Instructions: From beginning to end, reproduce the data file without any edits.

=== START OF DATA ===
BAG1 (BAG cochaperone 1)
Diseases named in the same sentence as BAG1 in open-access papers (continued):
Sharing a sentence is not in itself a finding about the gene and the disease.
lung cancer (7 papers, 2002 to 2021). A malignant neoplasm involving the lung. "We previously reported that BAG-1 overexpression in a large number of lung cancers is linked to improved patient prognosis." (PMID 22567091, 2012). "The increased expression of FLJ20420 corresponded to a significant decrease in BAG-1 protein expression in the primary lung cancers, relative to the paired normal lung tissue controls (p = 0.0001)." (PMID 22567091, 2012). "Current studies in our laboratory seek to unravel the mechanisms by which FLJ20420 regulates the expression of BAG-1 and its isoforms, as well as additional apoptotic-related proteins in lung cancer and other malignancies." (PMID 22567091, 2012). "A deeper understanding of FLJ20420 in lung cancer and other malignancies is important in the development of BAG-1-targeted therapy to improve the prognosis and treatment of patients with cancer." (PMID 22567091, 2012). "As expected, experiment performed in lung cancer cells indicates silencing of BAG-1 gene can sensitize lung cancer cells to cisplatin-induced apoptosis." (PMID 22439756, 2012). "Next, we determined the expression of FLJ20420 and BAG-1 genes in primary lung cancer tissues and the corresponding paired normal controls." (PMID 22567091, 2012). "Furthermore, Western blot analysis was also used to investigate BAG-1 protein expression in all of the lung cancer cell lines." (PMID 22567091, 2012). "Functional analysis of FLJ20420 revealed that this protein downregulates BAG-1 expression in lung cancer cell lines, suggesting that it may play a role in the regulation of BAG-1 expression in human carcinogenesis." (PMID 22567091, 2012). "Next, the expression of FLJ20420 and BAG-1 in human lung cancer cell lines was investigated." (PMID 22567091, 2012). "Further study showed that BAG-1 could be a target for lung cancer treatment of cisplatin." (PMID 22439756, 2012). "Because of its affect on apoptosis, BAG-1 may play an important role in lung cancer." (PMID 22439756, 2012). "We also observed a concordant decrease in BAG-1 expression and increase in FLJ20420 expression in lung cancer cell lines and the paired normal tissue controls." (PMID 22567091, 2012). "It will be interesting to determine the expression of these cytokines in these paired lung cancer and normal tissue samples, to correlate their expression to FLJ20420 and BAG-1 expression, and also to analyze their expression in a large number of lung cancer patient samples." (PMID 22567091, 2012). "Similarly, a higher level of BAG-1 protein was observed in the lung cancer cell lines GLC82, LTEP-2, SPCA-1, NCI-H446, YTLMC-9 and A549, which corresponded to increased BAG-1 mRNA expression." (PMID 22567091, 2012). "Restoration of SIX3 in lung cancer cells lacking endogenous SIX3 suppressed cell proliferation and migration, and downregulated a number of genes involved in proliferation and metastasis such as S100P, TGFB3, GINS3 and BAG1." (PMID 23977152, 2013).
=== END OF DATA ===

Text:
BAG1 (BAG cochaperone 1)
Diseases named in the same sentence as BAG1 in open-access papers (continued):
Sharing a sentence is not in itself a finding about the gene and the disease.
lung cancer (7 papers, 2002 to 2021). A malignant neoplasm involving the lung. "We previously reported that BAG-1 overexpression in a large number of lung cancers is linked to improved patient prognosis." (PMID 22567091, 2012). "The increased expression of FLJ20420 corresponded to a significant decrease in BAG-1 protein expression in the primary lung cancers, relative to the paired normal lung tissue controls (p = 0.0001)." (PMID 22567091, 2012). "Current studies in our laboratory seek to unravel the mechanisms by which FLJ20420 regulates the expression of BAG-1 and its isoforms, as well as additional apoptotic-related proteins in lung cancer and other malignancies." (PMID 22567091, 2012). "A deeper understanding of FLJ20420 in lung cancer and other malignancies is important in the development of BAG-1-targeted therapy to improve the prognosis and treatment of patients with cancer." (PMID 22567091, 2012). "As expected, experiment performed in lung cancer cells indicates silencing of BAG-1 gene can sensitize lung cancer cells to cisplatin-induced apoptosis." (PMID 22439756, 2012). "Next, we determined the expression of FLJ20420 and BAG-1 genes in primary lung cancer tissues and the corresponding paired normal controls." (PMID 22567091, 2012). "Furthermore, Western blot analysis was also used to investigate BAG-1 protein expression in all of the lung cancer cell lines." (PMID 22567091, 2012). "Functional analysis of FLJ20420 revealed that this protein downregulates BAG-1 expression in lung cancer cell lines, suggesting that it may play a role in the regulation of BAG-1 expression in human carcinogenesis." (PMID 22567091, 2012). "Next, the expression of FLJ20420 and BAG-1 in human lung cancer cell lines was investigated." (PMID 22567091, 2012). "Further study showed that BAG-1 could be a target for lung cancer treatment of cisplatin." (PMID 22439756, 2012). "Because of its affect on apoptosis, BAG-1 may play an important role in lung cancer." (PMID 22439756, 2012). "We also observed a concordant decrease in BAG-1 expression and increase in FLJ20420 expression in lung cancer cell lines and the paired normal tissue controls." (PMID 22567091, 2012). "It will be interesting to determine the expression of these cytokines in these paired lung cancer and normal tissue samples, to correlate their expression to FLJ20420 and BAG-1 expression, and also to analyze their expression in a large number of lung cancer patient samples." (PMID 22567091, 2012). "Similarly, a higher level of BAG-1 protein was observed in the lung cancer cell lines GLC82, LTEP-2, SPCA-1, NCI-H446, YTLMC-9 and A549, which corresponded to increased BAG-1 mRNA expression." (PMID 22567091, 2012). "Restoration of SIX3 in lung cancer cells lacking endogenous SIX3 suppressed cell proliferation and migration, and downregulated a number of genes involved in proliferation and metastasis such as S100P, TGFB3, GINS3 and BAG1." (PMID 23977152, 2013).